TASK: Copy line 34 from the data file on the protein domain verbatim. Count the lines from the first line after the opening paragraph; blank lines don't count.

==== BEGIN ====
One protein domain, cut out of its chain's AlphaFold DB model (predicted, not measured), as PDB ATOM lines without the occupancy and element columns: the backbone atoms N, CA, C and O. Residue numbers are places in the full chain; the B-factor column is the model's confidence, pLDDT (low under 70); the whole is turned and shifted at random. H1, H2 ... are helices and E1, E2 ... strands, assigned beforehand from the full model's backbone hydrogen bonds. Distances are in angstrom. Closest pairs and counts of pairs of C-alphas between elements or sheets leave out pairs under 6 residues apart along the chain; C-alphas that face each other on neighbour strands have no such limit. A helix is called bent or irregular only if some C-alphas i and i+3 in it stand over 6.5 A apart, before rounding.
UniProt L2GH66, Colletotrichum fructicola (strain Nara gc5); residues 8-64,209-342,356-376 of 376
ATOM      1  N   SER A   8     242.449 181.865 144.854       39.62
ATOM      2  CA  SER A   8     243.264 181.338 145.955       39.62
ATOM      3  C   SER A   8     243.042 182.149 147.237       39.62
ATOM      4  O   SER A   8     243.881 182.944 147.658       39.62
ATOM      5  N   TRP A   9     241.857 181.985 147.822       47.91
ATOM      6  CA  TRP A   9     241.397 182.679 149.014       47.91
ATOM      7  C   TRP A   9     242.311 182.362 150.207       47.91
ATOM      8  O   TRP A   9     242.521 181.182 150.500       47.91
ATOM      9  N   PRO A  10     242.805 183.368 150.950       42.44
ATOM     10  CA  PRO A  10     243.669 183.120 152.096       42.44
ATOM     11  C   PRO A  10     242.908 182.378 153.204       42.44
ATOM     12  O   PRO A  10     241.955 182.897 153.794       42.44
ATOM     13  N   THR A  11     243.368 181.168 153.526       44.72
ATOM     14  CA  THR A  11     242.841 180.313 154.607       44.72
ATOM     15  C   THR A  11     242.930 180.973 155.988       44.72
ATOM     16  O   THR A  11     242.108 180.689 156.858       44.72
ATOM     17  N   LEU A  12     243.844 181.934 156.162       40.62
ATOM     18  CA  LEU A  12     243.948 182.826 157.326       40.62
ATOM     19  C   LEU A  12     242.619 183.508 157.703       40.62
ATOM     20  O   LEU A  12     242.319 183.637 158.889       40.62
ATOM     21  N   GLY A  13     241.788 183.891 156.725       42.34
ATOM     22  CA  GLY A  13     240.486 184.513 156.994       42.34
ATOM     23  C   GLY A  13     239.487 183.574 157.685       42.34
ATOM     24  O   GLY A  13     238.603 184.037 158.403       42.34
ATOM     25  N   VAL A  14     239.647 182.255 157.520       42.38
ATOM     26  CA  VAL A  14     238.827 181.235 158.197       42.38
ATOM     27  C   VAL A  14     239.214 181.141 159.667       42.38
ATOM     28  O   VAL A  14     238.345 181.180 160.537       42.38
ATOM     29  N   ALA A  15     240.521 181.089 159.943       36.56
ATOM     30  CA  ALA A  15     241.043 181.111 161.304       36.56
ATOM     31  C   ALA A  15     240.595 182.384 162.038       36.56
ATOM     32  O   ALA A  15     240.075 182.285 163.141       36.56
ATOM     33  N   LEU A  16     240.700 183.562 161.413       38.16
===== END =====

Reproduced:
ATOM     33  N   LEU A  16     240.700 183.562 161.413       38.16